“Nothing is lost with this policy. Children can wait until they are 18 and nothing will be lost because the Lord will not penalize them”
The Lord will not penalize them. The Lord loves them. The Lord loves everyone who is oppressed and constrained and trammeled and hurt and abused, etc., etc. The Lord also loved the women and children who were burned up by the wicked people in the Book of Mormon. He loves everyone who is born during any 3-4 generation of cursing that follows a wicked generation. He takes every circumstance into account when He judges those children. But He does allow the wicked to have their agency, and to harm and punish and oppress, and even torture and kill the innocent.
I do believe that the Lord will not penalize any child who is not allowed to be blessed, baptized, confirmed, ordained, or to go on a mission because of this policy. But does that mean they won’t hurt because of it? Does that mean they won’t suffer from not having the guidance of the gift of the Holy Ghost (if you believe they can only get that through confirmation)? Does that mean they won’t feel less than their peers in the Church when they can’t go on temple trips, or get ordained when their friends do, or hold callings?
The Lord does not penalize the abused child, but did they not still suffer?
It is not true to say nothing will be lost. It is true to say that all experience can be for our good. The Lord can make up to them in the eternities what they have lost and any offenses they have suffered.
But wo, wo, to them by whom the offense comes.
“Why do you care if you are not a member of the Church. I don’t understand why people are so upset about this”
I am upset by it because it is wrong. It goes against scripture that I believe in. It removes agency. It takes the decision away from families and puts it into the hands of the Church. And it hurts people I love, care about, and people I don’t know, but feel so sad for their pain.
Here is what the Savior Himself says His doctrine is:
3 Nephi 11:32 And this is my doctrine, and it is the doctrine which the Father hath given unto me; and I bear record of the Father, and the Father beareth record of me, and the Holy Ghost beareth record of the Father and me; and I bear record that the Father commandeth all men, everywhere, to repent and believe in me.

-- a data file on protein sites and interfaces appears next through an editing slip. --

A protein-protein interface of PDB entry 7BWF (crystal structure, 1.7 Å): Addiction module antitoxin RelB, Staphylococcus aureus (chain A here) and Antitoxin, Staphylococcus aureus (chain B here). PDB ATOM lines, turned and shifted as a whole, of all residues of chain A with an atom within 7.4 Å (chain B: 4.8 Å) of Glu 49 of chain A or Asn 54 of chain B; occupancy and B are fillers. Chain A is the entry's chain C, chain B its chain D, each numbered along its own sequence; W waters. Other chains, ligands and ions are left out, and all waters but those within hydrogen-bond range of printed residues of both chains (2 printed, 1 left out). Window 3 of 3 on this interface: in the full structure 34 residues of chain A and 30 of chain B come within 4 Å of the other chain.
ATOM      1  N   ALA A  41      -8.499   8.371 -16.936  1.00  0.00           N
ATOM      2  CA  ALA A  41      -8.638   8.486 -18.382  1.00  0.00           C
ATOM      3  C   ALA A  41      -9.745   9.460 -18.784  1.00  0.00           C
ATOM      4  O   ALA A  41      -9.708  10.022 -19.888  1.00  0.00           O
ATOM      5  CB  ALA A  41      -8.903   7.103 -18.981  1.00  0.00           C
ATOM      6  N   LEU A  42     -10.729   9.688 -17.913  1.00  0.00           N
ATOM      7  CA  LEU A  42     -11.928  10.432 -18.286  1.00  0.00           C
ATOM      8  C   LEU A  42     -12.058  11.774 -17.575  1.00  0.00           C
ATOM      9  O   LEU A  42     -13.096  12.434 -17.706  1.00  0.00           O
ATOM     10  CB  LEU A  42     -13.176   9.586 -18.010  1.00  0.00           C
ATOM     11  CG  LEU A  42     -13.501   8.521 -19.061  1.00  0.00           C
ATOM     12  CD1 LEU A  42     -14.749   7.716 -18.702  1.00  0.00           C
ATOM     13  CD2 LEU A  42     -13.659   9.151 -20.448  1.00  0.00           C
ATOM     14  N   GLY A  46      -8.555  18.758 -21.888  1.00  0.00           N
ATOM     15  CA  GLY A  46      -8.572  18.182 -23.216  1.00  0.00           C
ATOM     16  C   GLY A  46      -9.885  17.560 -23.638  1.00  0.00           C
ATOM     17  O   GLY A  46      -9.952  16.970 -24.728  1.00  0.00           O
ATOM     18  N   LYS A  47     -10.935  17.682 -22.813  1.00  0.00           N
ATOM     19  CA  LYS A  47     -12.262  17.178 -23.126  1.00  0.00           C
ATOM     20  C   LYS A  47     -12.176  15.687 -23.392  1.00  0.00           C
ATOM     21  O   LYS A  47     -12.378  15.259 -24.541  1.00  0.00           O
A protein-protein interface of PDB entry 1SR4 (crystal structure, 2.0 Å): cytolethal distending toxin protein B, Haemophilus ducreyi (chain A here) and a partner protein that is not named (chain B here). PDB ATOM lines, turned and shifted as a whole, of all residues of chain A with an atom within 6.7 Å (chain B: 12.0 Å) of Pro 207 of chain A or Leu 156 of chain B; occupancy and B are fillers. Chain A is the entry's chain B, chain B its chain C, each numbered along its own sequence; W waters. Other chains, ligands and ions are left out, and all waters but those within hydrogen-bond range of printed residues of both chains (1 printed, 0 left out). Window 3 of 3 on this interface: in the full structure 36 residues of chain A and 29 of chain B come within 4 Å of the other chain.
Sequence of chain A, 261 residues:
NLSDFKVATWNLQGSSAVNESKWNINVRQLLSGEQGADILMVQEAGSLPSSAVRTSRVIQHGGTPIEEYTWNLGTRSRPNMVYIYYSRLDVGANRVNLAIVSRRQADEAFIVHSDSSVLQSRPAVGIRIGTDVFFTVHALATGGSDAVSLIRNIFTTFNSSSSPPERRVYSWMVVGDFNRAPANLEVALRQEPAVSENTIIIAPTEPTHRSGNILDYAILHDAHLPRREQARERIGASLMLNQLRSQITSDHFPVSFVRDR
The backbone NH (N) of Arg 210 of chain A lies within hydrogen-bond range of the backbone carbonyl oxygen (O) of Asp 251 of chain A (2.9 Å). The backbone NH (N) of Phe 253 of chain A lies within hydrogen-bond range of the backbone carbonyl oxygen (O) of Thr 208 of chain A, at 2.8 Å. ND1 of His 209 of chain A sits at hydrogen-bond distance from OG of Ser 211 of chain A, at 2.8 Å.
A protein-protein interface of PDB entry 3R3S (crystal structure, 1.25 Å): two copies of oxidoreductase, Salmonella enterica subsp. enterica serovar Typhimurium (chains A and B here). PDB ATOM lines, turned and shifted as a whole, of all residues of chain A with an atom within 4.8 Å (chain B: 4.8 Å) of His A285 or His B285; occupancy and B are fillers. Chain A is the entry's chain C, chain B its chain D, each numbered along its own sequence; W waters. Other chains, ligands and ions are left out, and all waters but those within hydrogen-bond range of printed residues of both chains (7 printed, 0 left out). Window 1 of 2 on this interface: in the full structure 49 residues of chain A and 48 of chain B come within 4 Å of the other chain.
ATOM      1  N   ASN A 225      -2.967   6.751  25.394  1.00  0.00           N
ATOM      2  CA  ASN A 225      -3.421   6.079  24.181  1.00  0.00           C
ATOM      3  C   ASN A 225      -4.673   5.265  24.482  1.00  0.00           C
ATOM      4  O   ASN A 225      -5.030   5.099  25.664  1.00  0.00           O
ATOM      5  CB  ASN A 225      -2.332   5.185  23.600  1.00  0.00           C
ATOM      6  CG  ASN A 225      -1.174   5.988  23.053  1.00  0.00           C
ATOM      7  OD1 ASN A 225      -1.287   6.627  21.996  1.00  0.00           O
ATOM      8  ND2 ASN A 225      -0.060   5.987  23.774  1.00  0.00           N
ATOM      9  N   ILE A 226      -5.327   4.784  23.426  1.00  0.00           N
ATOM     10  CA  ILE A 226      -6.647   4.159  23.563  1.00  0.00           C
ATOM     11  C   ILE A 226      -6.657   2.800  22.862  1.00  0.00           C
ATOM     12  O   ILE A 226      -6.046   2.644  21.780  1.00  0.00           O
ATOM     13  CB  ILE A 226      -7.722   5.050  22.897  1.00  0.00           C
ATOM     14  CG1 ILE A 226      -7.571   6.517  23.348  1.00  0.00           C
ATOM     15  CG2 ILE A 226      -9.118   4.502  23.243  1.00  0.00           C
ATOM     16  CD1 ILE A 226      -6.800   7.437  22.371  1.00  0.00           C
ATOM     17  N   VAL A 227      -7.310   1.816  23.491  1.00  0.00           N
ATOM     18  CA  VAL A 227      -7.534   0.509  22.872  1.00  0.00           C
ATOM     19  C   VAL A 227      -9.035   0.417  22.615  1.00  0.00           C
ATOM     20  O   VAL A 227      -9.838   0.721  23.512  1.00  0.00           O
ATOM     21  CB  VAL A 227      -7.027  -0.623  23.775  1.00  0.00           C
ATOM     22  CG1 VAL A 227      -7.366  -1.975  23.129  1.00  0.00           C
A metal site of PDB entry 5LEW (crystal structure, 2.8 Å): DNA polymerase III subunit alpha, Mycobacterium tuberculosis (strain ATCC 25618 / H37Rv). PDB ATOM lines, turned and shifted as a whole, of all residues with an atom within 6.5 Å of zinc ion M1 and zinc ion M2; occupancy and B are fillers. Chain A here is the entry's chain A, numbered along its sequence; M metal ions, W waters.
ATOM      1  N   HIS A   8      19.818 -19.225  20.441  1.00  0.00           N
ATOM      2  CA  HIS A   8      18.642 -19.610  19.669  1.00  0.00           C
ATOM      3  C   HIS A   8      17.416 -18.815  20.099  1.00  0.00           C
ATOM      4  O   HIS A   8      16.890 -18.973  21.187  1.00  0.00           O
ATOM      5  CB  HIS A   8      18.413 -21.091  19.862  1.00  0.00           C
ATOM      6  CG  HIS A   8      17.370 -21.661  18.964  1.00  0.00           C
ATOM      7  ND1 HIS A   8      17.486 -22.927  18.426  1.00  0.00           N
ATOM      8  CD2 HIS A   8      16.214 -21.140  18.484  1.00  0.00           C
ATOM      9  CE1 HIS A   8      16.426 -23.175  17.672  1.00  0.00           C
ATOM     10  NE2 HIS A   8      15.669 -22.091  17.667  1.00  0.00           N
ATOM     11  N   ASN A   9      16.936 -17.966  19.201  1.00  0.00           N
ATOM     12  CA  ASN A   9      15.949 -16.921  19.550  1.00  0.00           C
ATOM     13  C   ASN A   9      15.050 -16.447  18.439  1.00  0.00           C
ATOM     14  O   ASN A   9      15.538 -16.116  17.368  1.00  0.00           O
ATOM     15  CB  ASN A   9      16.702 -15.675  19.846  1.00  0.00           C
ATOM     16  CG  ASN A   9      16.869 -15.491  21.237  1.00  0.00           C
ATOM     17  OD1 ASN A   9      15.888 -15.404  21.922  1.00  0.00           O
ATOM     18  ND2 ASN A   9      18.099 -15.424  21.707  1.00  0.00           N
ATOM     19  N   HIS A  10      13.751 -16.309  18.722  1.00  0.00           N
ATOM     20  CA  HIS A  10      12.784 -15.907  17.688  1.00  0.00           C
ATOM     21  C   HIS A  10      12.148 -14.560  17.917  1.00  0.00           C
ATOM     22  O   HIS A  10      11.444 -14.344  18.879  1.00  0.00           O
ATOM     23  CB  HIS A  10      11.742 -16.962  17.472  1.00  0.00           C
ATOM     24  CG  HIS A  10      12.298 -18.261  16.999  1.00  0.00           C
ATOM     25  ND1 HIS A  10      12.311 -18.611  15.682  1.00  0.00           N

33 And whoso believeth in me, and is baptized, the same shall be saved; and they are they who shall inherit the kingdom of God.
34 And whoso believeth not in me, and is not baptized, shall be damned.
35 Verily, verily, I say unto you, that this is my doctrine, and I bear record of it from the Father; and whoso believeth in me believeth in the Father also; and unto him will the Father bear record of me, for he will visit him with fire and with the Holy Ghost.
36 And thus will the Father bear record of me, and the Holy Ghost will bear record unto him of the Father and me; for the Father, and I, and the Holy Ghost are one.
37 And again I say unto you, ye must repent, and become as a little child, and be baptized in my name, or ye can in nowise receive these things.
38 And again I say unto you, ye must repent, and be baptized in my name, and become as a little child, or ye can in nowise inherit the kingdom of God.
39 Verily, verily, I say unto you, that this is my doctrine, and whoso buildeth upon this buildeth upon my rock, and the gates of hell shall not prevail against them.
40 And whoso shall declare more or less than this, and establish it for my doctrine, the same cometh of evil, and is not built upon my rock; but he buildeth upon a sandy foundation, and the gates of hell stand open to receive such when the floods come and the winds beat upon them.
Now this new policy is just that, a policy and not a doctrine. However it is infringing on a doctrine, on THE doctrine according to Christ. It is requiring more and different requirements for baptism than the Savior says is His doctrine. I believe that this policy is doing exactly what it says not to do in verse 40. I believe it is declaring much, much “more . . . than this,” and the Savior Himself says that comes of evil.
Here are other scriptures that I believe show that the new policy is not what the Lord would want:
…The son shall not bear the iniquity of the father, neither shall the father bear the iniquity of the son: the righteousness of the righteous shall be upon him, and the wickedness of the wicked shall be upon him.
…Suffer the little children to come unto me, and forbid them not: for of such is the kingdom of God.
2 Nephi 26:33
[The Lord] inviteth them all to come unto him and partake of his goodness; and he denieth none that come unto him, black and white, bond and free, male and female; and he remembereth the heathen; and all are alike unto God, both Jew and Gentile.
…as many as did believe were baptized…
…they did baptize unto repentance all men whosoever would hearken unto their words.
3 Nephi 7:25
…all such as should come unto them should be baptized…
3 Nephi 11:22-23
…On this wise shall ye baptize; and there shall be no disputations among you. Verily I say unto you, that whoso repenteth of his sins through your words, and desireth to be baptized in my name…baptize them…